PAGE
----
Foundation's Edge by Isaac Asimov
My rating: 4 of 5 stars
All in all, Foundation's Edge, the winner of the '83 Hugo, was a perfect example of an author returning to a beloved series at the time of his highest popularity. Look, folks, it's the return of a FOUNDATION story!
And while that was great and all, I have to step back and judge this more on its own merits.
It's an adventure that feels a lot like Second Foundation, only more drawn-out intrigue hinging on another search-for-the-Second-Foundation-under-the-guise-of-looking-for-Earth.
After all, the Earth, if it was indeed the cradle of humanity and human history and the birth of the mechanism OF psychohistory, it's a great place to start, right? Right.
And to be fair, the novel is entertaining enough, but it didn't really reach the level of the original trilogy. Good, but not absolutely fantastic. Why? Mainly because I was sus about the whole Gaia sequence. I mean, it follows and is followed by the Second Foundation Trilogy which runs with some of these ideas, especially in Foundation's Triumph, as a prequel, but overall I'm stuck looking at it like it might be one of those Deus Ex Machina events. Sure, a lot of time is spent setting it up, but it still feels meh. I love the basic idea, but I keep thinking it could have been so much greater, lush, and fascinating.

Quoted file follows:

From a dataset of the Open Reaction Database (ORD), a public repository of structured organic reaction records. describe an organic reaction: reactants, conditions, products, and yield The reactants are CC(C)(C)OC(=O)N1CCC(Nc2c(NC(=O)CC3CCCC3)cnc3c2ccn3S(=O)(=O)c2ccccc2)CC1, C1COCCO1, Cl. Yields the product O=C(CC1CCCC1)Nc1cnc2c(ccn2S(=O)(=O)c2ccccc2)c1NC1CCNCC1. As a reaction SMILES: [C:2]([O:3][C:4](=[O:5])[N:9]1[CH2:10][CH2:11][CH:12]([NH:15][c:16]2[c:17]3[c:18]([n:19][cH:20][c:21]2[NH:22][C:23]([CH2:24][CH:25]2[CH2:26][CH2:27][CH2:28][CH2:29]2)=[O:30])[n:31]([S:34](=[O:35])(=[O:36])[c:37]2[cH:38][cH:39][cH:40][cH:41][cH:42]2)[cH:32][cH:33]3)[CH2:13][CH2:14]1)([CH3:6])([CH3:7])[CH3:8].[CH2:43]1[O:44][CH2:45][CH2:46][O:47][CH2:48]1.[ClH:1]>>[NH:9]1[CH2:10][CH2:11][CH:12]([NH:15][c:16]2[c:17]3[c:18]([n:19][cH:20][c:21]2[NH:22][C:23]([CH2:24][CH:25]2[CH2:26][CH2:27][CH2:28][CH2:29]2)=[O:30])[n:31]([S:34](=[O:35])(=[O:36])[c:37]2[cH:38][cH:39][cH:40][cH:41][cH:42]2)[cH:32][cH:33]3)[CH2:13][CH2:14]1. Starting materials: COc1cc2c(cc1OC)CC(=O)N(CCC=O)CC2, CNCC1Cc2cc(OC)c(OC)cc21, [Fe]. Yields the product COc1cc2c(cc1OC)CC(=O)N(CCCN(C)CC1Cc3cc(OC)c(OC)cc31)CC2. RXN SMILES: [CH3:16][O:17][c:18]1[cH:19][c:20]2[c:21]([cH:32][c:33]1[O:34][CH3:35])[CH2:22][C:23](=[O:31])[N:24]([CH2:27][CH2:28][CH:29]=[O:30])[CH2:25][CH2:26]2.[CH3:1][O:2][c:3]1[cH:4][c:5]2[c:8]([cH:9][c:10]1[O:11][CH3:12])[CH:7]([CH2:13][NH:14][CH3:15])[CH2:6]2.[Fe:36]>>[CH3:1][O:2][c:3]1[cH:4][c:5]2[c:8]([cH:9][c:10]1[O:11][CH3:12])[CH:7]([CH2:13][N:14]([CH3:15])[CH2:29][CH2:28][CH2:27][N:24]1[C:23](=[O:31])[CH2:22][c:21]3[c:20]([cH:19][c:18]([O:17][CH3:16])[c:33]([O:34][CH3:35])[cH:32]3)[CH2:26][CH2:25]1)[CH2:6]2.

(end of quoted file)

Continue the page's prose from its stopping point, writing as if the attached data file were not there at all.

I'm imposing my own desires upon the work. I know this. But I still wish for things that didn't happen. Alas.
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